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Delay to arts probe criticised

The founder of a leading arts company that collapsed amid ­allegations of financial irregularities has questioned the length of time it is taking to achieve "justice."

NIKKI MILICAN: Company director is frustrated by wait for answers.
NIKKI MILICAN: Company director is frustrated by wait for answers.

The founder of a leading arts company that collapsed amid ­allegations of financial irregularities has questioned the length of time it is taking to achieve "justice."

The publicly funded New Moves International (NMI), a Glasgow-based arts company lauded for its work, was wound up in November 2011.

However, police in Scotland and Europe have yet to charge anyone in connection with the case.

Nikki Milican, the company's founder and artistic director, has expressed her frustration at how long the investigation is taking.

NMI was one of ­Scotland's key cutting-edge arts companies and was supported with £230,000 in 2011 by the national arts funder Creative ­Scotland. However, the firm ceased trading after encountering significant and unexpected "cashflow difficulties."

In a statement to The Herald, Ms Milican has spoken out for the first time about the case, which led to the closure of her company and the axing of the New Territories festival at The Arches.

The statement says: "Nikki ­Milican and many of the artists with whom she has worked over many years are still holding out for a satisfactory conclusion to the unfortunate circumstances that led to the demise of New Move International in November 2011.

"They are, of course, very ­disappointed, as well as frustrated, in the time it is taking to progress the investigation given the available evidence, but they continue to be patient in the hope that justice will prevail in the not too distant future."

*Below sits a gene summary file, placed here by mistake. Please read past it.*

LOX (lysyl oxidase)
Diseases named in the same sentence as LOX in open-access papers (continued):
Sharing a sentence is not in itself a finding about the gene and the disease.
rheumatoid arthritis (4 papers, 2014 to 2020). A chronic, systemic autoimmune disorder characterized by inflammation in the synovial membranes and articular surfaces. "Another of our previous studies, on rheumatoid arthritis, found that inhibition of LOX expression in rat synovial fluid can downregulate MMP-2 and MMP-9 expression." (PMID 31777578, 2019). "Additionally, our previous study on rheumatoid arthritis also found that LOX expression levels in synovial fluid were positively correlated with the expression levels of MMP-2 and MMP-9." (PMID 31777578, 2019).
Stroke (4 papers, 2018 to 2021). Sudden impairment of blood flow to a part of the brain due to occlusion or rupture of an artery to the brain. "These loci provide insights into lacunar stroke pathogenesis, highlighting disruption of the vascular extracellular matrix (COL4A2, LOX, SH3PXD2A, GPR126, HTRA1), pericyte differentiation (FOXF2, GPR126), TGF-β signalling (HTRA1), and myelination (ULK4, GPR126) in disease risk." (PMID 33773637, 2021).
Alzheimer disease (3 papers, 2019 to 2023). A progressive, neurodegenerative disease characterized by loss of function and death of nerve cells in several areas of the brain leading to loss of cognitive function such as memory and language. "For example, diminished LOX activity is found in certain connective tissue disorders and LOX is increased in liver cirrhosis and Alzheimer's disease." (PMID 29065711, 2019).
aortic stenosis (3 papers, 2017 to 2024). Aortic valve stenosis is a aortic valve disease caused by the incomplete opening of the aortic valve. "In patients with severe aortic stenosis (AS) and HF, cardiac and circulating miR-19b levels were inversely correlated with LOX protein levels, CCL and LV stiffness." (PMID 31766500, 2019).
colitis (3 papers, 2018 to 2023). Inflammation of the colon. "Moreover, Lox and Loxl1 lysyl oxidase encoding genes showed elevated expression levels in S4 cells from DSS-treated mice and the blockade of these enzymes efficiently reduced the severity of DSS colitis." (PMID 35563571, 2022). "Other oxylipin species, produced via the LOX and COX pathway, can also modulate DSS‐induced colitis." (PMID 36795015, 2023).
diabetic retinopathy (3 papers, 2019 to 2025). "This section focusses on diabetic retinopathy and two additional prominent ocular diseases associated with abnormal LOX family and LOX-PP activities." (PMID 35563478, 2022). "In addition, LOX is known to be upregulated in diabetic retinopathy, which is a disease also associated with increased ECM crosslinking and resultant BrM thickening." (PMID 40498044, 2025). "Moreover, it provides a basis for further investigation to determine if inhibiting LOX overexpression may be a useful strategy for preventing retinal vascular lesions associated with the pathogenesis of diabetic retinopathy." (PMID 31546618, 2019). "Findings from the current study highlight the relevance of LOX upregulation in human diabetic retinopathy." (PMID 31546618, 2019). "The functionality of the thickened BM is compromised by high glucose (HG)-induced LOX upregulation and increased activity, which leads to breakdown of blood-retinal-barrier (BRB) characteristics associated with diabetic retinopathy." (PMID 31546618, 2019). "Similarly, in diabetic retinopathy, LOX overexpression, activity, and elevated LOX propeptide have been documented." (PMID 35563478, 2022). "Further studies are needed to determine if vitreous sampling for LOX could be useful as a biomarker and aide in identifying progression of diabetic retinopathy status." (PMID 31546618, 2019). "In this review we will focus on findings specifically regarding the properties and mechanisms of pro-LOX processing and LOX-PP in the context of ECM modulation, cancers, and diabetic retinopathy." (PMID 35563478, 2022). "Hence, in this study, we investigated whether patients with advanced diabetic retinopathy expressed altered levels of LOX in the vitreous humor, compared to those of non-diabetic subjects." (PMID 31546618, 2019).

Police insisted they were still investigating through the Economic Crimes Unit. Sources said cases of this complexity often take longer to investigate than other illegal activity.

Creative Scotland asked the police to submit a detailed report to its Audit Committee, which met last month.

A spokeswoman said: "The circumstances around New Moves International are being investigated by the police.

"With regard to creative ­opportunity, some of the work which might have found a natural home in New Moves has re-emerged via the expanded Arches' Behaviour Festival."

The Herald's arts critic Mary Brennan said: "People still come up to me in foyers, saying how much they miss the international work that Nikki Milican programmed in her New Territories festivals. And then they ask me what - if anything - is happening.

"I think we're all puzzled by the time it's taking for any information to surface - especially since a large amount of public money seems to have vanished, and with it one of the flagship events on the Scottish arts calendar."

The 2012 New Territories ­festival, which was due to feature dozens of artists and was organised by NMI, was also cancelled.

The board of directors backed Ms Milican and her efforts to supply information on the company to the police. NMI was considered to be one of the nation's most important arts companies and also received significant sums from the EU and Glasgow City Council.

It was part of the €2 million (£1.6m) A Space for Live Art, involving eight organisations from eight different countries, funded by the EU Culture Programme.

Ms Milican's work in dance and live art has been hailed as influential, and the New Territories festivals had shown Scots audiences cutting-edge live art and performance art from across the world.

A 2011 letter sent to creditors and artists by the directors blamed the problems on "irregularities, which are currently being investigated." It added there was no further cash available to refinance the company.

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